How computers ruined rock music

Discussion in 'The Sound Hound Lounge' started by LP Freak, Apr 14, 2019.

  1. LP Freak

    LP Freak Supporting Member

    Messages:
    712
    Joined:
    Feb 6, 2010
    Location:
    Chicago
  2. Bieling3

    Bieling3 Member

    Messages:
    2,978
    Joined:
    Sep 26, 2010
    Location:
    Ithaca
    Declining testosterone levels in the Male of the species is the real culprit.
     
    mcmurray, Balls, ntotoro and 66 others like this.
  3. Thinline_slim

    Thinline_slim Supporting Member

    Messages:
    2,982
    Joined:
    May 8, 2009
    Location:
    Colorado
    I blame the musicians, engineers and producers who sit at the computers.
     
    NamaEnsou, sxcustom, sleep and 17 others like this.
  4. Rockledge

    Rockledge Member

    Messages:
    4,064
    Joined:
    Jun 15, 2011
    Location:
    mars
    Rock music was gone before computers entered the equation. What killed rock music was the music industry forsaking talented artists in favor of bands that fit the contrived stereotype of "rock" and preferring hair bands, metal, grunge, and punk.
    The industry moved away from innovation and musical skill and toward easy to sell parodies. And some previous rock bands bought into it. Look at ZZ Top, they went from being a rock band that was about great musicianship and creativity to a band that was about an absurd image of guitars . chicks, and beards.

    And of course that led to silly things like "rawk" and the devil horn thing, and guys thinking that to be in a band they had to have an insane amount of tramp stamps and a face that looks like they fell into a tackle box. And of course during the late 70s and into the 80s the strangely androgynous hair band hairdos that made men look effeminate and wearing leotards, and of course bands like Kiss, who were the Archies of the 70s and once again, a parody act with their comic books and Kiss barbie dolls.

    What happened to rock was it fell prey to Madison Avenue.
    Computers didn't destroy rock, they destroyed everything that took its' place.
    The reality is there are some great bands out there with a rock attitude, but most people will never hear of them, or if they do they will think the bands are not "cool" because they don't fit the madison avenue stereotypes.
     
    Last edited: Apr 14, 2019
  5. LP Freak

    LP Freak Supporting Member

    Messages:
    712
    Joined:
    Feb 6, 2010
    Location:
    Chicago
    Johnny Bravo
     
  6. aiq

    aiq Supporting Member

    Messages:
    9,093
    Joined:
    May 10, 2009
    Location:
    Northern Gulf Coast
    “Well, the airplane’s done it!”

    “It wasn’t the airplane who killed the beast, it was beauty that killed the beast.”
     
    Jon Silberman and frijoleghost like this.
  7. Scanloni

    Scanloni Member

    Messages:
    538
    Joined:
    Mar 7, 2018
    Nothing can “ruin rock music”. The same instruments exist today that existed when rock was at its peak popularity. Musicians are free to create whatever type if music they choose.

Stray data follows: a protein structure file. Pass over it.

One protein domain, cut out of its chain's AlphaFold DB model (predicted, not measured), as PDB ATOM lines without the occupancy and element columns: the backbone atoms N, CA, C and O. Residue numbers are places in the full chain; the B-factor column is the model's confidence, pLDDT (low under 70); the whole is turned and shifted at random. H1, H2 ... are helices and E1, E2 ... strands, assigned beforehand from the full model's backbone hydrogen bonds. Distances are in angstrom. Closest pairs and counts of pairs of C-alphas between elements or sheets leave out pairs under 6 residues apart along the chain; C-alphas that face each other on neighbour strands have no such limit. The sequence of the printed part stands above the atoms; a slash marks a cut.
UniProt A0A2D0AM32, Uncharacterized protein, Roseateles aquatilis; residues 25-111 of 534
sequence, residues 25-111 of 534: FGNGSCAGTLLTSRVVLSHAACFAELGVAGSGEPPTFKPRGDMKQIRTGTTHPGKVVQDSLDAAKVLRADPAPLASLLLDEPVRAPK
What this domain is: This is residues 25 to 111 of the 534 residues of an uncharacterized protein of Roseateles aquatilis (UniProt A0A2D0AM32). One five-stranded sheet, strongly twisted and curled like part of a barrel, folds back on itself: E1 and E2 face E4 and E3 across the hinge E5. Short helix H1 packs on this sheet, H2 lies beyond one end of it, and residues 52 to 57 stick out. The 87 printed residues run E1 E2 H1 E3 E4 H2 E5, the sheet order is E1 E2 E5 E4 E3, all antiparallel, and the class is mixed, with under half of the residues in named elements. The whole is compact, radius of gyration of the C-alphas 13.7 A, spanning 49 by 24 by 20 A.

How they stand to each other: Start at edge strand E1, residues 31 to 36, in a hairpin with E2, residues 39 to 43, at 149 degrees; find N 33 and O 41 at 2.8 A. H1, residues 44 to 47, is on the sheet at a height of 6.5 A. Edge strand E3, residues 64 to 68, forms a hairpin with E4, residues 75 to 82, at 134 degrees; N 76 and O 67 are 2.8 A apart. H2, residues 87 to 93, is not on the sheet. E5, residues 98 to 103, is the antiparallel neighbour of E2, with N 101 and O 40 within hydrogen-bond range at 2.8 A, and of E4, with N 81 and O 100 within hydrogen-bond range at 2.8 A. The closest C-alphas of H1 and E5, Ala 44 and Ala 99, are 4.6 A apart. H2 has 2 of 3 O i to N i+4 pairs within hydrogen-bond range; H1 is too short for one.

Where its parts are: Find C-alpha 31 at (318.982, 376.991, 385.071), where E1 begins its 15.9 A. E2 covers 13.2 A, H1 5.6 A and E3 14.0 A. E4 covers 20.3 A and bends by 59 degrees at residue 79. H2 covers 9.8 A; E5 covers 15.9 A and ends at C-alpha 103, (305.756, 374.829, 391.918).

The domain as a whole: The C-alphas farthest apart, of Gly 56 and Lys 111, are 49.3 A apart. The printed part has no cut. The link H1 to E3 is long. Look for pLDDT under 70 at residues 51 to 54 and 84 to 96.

Listeners simply have more choices now and enjoy other forms of music more than rock.
     
  8. slybird

    slybird Member

    Messages:
    6,020
    Joined:
    Feb 8, 2014
    Sometimes Beato spews BS out of his mouth. This is one of those times.
     
  9. cugel

    cugel Member

    Messages:
    4,204
    Joined:
    Nov 2, 2006
    Location:
    eugene oregon
    Its a good video but RB should listen to Ministry's Psalm 69. Sure seems like it kicks ass to me (and don't get all excited PW guys, that ain't CCM)
     
  10. Sam Xavier

    Sam Xavier Member

    Messages:
    1,830
    Joined:
    Apr 8, 2018
    Location:
    Wath upon Dearne, UK
    All that happened - IMO, of course - is some bright spark found a winning formula and flogged it to death, same as any other genre. Rock became a victim of its own success.

    The good news is, as Scanloni and Rockledge noted, there are still many great bands and musicians out there. Same with just about any genre, you only have to dig a bit deeper.
     
    Last edited: Apr 14, 2019
  11. Thumpalumpacus

    Thumpalumpacus Member

    Messages:
    4,283
    Joined:
    Dec 16, 2011
    Location:
    Texas
    Yeah, the advent of digital perfection has made listening to modern music a chore, much of the time. I much prefer a warts-and-all approach.
     
  12. Rockledge

    Rockledge Member

    Messages:
    4,064
    Joined:
    Jun 15, 2011
    Location:
    mars
    It isn't in the instruments and tools, it is in the mindset. And mindsets toward music are generational. The rock generation is either geriatric or dead now. Some younger artists such as Chris Robinson and Steve Wilson get the rock mindset and do it well. But they are far and few between.
    Young people deserve to be proud of their own musical mindset and the culture that goes with it, and shouldn't be saddled with trying to live up to some "rock" ideology.
     
  13. Rockledge

    Rockledge Member

    Messages:
    4,064
    Joined:
    Jun 15, 2011
    Location:
    mars
    Honestly, there weren't a lot of warts in the music during the rock era. Rock musicians tended to be perfectionists, and more importantly rock era producers were perfectionists. Guys like George Martin, Bill Mxypstlk, Glynn Johns, and Bob Ezrin aimed for perfection. And got it.
    I hear a lot of modern music that can get a very analog era sound out of computers doing rock era music. That Greta Van Fleet album sounds like it could have been recorded in 1975.
    When artists don't resort to compression poisoning they can get some great sounds out of digital gear. But doing that isn't very vogue now.

    The technology is fine. The problem is that those using it have gotten lazy and abuse it for the purpose of taking the short cut instead of taking the scenic route.
     
    Hoth, Harley90, art_z and 8 others like this.
  14. 8len8

    8len8 Member

    Messages: